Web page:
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Even though the traps are intended to capture bugs and insects, activists have accused them of also trapping native animals, inflicting slow, painful deaths.
Wild Animals Australia’s Cat Coake told news.com.au: “They just die because they get stuck on these things.
“It’s just barbaric and we’re asking Bunnings as a corporation to take some environmental responsibility.”
Coake said that many animals such as snakes, kookaburras and kittens falls victim to these traps.
She added: “If an animal gets stuck on it and manages to get themselves off, say for example, a bird, that bird can’t fly because it’s covered in glue, so it’s down on the ground to be eaten and if it gets stuck on a glue trap it can take days for those things to die.”
She said: “Provided they are capable of trapping a vertebrate and there is evidence showing that they do, then in our view an argument could well be mounted that they are in breach of the legislation.
“It would arguably be an offence to sell that contraption.”
Similarly, bird conservationists have also called on the hardware department store to stop stocking specific rat and mice poisons, as they were killing countless birds.
Daily Mail reports that BirdLife Australia demands Bunnings to remove second-generation anticoagulant rodenticides (SGARs) from shelves.
They claim that many birds have died after eating rodents that had ingested the poison.
There was a significant increase in rodenticide sales in 2021 after eastern Australia faced a mouse plague, prompting the animal rights organisation to launch a petition.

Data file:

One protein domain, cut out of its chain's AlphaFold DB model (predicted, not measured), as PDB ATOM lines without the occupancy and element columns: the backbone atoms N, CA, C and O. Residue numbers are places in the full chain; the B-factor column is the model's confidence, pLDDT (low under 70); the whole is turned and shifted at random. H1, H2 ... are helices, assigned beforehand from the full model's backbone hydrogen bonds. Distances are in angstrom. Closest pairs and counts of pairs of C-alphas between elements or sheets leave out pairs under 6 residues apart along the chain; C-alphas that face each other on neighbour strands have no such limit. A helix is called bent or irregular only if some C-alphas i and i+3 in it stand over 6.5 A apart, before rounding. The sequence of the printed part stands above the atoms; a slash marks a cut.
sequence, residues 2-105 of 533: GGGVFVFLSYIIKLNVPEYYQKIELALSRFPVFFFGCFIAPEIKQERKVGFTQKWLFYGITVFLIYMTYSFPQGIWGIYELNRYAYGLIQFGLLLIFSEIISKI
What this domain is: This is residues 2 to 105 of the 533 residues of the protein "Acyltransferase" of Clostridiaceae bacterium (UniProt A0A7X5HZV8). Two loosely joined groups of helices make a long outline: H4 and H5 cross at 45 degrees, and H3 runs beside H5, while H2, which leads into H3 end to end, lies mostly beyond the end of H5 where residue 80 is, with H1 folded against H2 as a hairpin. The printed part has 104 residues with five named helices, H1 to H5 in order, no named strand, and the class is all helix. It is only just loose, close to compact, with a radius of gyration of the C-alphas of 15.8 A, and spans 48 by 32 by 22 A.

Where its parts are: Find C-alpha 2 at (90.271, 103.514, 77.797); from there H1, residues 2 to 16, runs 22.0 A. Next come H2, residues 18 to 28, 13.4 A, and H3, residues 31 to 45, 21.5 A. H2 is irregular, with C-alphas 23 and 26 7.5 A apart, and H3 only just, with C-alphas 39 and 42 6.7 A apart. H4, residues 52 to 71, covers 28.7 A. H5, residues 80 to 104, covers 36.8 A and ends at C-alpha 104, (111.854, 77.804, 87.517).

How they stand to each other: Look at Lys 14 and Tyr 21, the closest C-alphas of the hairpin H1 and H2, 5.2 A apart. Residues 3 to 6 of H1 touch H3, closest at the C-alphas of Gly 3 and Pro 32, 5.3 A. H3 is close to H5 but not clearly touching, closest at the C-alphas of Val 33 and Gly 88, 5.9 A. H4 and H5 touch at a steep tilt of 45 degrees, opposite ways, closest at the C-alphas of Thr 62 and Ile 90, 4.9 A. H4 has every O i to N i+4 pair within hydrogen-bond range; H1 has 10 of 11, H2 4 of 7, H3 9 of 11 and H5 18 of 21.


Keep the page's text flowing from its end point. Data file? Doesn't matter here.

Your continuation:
Their petition reads: “Second-generation Anticoagulant Rodenticides (SGARs) are poisoning and even killing native wildlife like owls, eagles, magpies, and quolls. It’s not just wildlife, beloved family pet cats and dogs are also at risk.
“Many Australian councils use dangerous SGARs to control rodents in council-managed buildings and spaces, without realising the impacts this has on wildlife and pets in the community.”
Following the petition, Bunnings general manager of merchandise Adrian Pearce issued a statement: “We understand there are risks associated with the use of second generation anticoagulant rodenticides (SGARs) for birds and some wildlife, and we proactively promote the safe use of these products and support customers in making informed purchasing decisions.
“Over recent months we have been working with our suppliers to include additional information on packaging as well as making updates to our website to help customers identify which products are first generation or second generation rodenticides.”
He continued: “We will continue to closely follow the advice of the Australian Pesticides and Veterinary Medicines Authority and work with our suppliers to innovate in this area.”
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